“Unjustifiably antagonised” lord justice should have recused himself


Flaux: Should not have decided matters on the papers

A lord justice of appeal who became “unjustifiably antagonised” by a defendant’s “persistence” in challenging his decisions should have recused himself, the Court of Appeal has ruled.

Sir Geoffrey Vos, Master of the Rolls, said Lord Justice Flaux – now referred to as Sir Julian Flaux in his role as Chancellor of the High Court – “was being asked to set aside permission to appeal that he had himself granted”.

Flaux LJ decided the matter on the papers but the appeal court said that, with the judge being asked to set aside permission to appeal that he had himself granted, it required “full argument from both sides” given that they were “very much not in agreement”.

The Court of Appeal heard in UCP plc v Nectrus [2022] EWCA Civ 949 that UCP sought damages from Nectrus for breach of an investment management agreement and losses from a fall in value of the shares in its subsidiary, Candor.

Sir Geoffrey said: “The most significant fact for present purposes is that UCP had sold Candor to a third party at a reduced value between the losses being incurred and the commencement of the proceedings.”

Sir Michael Burton, sitting as a High Court judge in November 2019, awarded UCP £7.8m in damages, rejecting Nectrus’s defence that the loss claimed was not recoverable because it was a “reflective loss” that only Candor could recover.

Nectrus applied for permission to appeal the reflective loss decision, which Flaux LJ granted in May 2020 but on a single ground, linked to a forthcoming decision of the Supreme Court. He directed that, after the court ruled, the papers were to be returned to him to consider making further directions.

Following the Supreme Court ruling in Marex v Sevilleja in July 2020, UCP wrote to the Civil Appeals Office to say the parties did not agree over the implications of the ruling, while Nectrus suggested further submissions.

Flaux LJ decided the matter on the papers later in July, finding that Sir Michael was right to conclude that UCP’s claim was not precluded.

Nectrus wrote to the Civil Appeals Office on 28 July saying it intended to apply to set the decision aside under CPR 3.3(5) and seek an extension to the seven-day limit to do so, or apply under CPR 52.30 to reopen the refusal of permission to appeal.

The office emailed the solicitors for Nectrus on 30 July, saying Flaux LJ had directed that either application be served by 4pm the following day, so he could deal with it before going on vacation.

Nectrus applied, as directed, the following day under CPR 3.3(5) but was told later by the office to apply instead under CPR 52.30. Nectrus did this in September 2020, applying to reopen its appeal and set aside Flaux LJ’s July 2020 decision, while requesting that the application be heard by a different judge.

Following an oral hearing in January 2021, Flaux LJ rejected the application. Nectrus applied again in November 2021 to set aside Flaux LJ’s May and July 2020 decisions.

At the Court of Appeal hearing last month, counsel for Nectrus alleged that Flaux LJ had shown apparent bias in a number of ways, including failing to call for full submissions before the July 2020 hearing.

Sir Geoffrey said Flaux LJ had “compounded” this error by refusing to extend time for the CPR 3.3(5) application that month and “setting a 24-hour time limit” for the CPR 52.30 application.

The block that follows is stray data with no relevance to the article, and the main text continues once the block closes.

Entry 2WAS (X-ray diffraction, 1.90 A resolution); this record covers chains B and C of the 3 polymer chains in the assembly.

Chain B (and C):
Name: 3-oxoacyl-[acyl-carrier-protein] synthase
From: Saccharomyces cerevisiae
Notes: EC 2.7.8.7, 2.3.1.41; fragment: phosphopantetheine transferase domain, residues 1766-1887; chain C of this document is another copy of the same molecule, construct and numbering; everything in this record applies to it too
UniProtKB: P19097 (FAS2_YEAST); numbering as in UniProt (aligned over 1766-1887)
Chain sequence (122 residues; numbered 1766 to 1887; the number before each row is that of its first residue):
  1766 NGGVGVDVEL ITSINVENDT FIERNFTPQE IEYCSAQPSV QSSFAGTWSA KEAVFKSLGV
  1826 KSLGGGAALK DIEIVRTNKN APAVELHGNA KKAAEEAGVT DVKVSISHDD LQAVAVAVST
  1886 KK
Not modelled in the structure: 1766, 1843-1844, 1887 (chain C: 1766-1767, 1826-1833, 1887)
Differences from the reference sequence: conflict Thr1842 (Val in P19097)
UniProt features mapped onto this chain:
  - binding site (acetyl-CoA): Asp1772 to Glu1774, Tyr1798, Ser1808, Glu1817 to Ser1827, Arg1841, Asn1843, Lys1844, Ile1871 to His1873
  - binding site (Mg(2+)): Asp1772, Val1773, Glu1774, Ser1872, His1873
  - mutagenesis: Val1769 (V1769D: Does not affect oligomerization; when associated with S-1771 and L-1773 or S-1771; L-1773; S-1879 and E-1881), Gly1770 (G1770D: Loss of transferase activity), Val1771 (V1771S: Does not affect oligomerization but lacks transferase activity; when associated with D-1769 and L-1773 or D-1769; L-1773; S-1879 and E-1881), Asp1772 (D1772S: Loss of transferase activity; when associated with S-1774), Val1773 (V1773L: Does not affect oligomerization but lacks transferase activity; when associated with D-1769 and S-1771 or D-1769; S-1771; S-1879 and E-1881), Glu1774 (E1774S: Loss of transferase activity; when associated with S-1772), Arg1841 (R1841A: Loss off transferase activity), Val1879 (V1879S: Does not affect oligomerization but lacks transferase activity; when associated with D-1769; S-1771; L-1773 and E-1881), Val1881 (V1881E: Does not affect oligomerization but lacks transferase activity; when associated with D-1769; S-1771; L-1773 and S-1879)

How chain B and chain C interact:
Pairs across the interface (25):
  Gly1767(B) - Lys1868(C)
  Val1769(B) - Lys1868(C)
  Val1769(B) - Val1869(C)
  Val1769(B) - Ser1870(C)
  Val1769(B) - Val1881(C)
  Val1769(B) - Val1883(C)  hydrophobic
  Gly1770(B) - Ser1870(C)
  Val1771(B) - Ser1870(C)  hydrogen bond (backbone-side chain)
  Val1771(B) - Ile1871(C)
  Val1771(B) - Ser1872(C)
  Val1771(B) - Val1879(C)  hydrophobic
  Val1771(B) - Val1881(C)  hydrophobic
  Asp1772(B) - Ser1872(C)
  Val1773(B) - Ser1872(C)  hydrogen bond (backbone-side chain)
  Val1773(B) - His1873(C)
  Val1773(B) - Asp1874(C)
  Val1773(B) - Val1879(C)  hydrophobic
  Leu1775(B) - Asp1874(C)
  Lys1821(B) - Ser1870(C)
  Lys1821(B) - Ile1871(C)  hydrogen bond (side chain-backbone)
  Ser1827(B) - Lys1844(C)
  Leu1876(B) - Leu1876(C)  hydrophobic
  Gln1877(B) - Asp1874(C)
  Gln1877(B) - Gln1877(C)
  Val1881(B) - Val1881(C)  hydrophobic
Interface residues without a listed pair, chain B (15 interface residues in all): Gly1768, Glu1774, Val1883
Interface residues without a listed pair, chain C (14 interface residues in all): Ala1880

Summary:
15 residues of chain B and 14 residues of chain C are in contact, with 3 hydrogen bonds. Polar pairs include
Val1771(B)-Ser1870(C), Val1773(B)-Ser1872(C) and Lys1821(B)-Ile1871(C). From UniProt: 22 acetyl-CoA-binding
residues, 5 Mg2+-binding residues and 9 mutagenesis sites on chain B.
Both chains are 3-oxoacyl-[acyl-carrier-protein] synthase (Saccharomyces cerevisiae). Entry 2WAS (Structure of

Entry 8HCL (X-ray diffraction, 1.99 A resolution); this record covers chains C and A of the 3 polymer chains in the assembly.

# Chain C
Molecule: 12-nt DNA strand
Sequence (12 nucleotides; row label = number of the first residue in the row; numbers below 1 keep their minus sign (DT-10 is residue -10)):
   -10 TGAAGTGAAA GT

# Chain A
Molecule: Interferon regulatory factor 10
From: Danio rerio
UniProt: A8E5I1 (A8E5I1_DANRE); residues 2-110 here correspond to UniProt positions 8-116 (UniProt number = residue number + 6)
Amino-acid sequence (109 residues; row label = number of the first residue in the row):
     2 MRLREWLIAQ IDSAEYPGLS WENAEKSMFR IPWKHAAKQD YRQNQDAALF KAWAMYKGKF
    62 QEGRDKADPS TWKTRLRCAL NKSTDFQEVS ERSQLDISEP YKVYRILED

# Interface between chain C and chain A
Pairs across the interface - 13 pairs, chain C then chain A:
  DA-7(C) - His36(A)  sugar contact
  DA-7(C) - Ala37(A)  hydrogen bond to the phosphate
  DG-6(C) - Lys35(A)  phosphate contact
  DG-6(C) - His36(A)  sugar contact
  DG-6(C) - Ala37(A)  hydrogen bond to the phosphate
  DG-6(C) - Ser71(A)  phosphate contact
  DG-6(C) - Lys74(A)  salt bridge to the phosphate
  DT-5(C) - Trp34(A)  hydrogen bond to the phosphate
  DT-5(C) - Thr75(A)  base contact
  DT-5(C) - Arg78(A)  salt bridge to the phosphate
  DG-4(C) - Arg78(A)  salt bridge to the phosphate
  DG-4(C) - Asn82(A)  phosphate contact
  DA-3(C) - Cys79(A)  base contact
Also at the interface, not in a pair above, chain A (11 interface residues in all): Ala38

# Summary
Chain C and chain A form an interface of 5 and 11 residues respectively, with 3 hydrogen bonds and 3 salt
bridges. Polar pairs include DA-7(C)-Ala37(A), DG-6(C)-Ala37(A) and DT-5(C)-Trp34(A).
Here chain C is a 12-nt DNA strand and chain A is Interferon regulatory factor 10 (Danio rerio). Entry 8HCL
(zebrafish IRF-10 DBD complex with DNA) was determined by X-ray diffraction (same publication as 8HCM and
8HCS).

At this point, Flaux LJ “would have appeared to the fair-minded observer to be taking an unorthodox and ever-harder line with Nectrus” and to have “become unjustifiably antagonised by Nectrus’ persistence”.

Sir Geoffrey said a further point – that the judge “had already decided on paper” the substantive point on the Supreme Court ruling – did not by itself satisfy the test of apparent bias, but was “the backdrop against which the other circumstances occurred”.

He said Flaux LJ ought, “in the very unusual circumstances of this case, to have recused himself”, because “his own fairness in making earlier procedural decisions was under direct challenge”.

As a result, the CPR 52.30 application made by Nectrus in September 2020 to reopen its appeal was allowed. The ruling by Flaux LJ rejecting it was set aside, along with his earlier decision on the papers in July 2020 to refuse permission to appeal.

Sir Geoffrey added that judges should “think carefully about whether it was appropriate for them to hear a CPR 52.30 application in any case where their own procedural decisions were under attack on the grounds of fairness.

“Moreover, in refusing an application to recuse, judges should give reasons for doing so, even if they are brief.”

Lord Justices Underhill and Lewison contributed to the judgment.




Leave a Comment

By clicking Submit you consent to Legal Futures storing your personal data and confirm you have read our Privacy Policy and section 5 of our Terms & Conditions which deals with user-generated content. All comments will be moderated before posting.

Required fields are marked *
Email address will not be published.

This site uses Akismet to reduce spam. Learn how your comment data is processed.

Blog


Economic turbulence and the impact on law firm risk and protection

What does a slowing economy mean for various practice areas – from conveyancing and immigration to crime and family – and firms’ professional indemnity insurance prospects?


Time in context – understanding the time you have and how to accept it

For those who haven’t yet read Oliver Burkeman’s Four Thousand Weeks, you need to know this: it’s a time-management book like no other, already a classic.


Client money theft – how bad is the problem?

PII brokers’ raison d’être is to deal with complex and life-changing matters which threaten the existence of a law firm or its members’ future standard of living.


Loading animation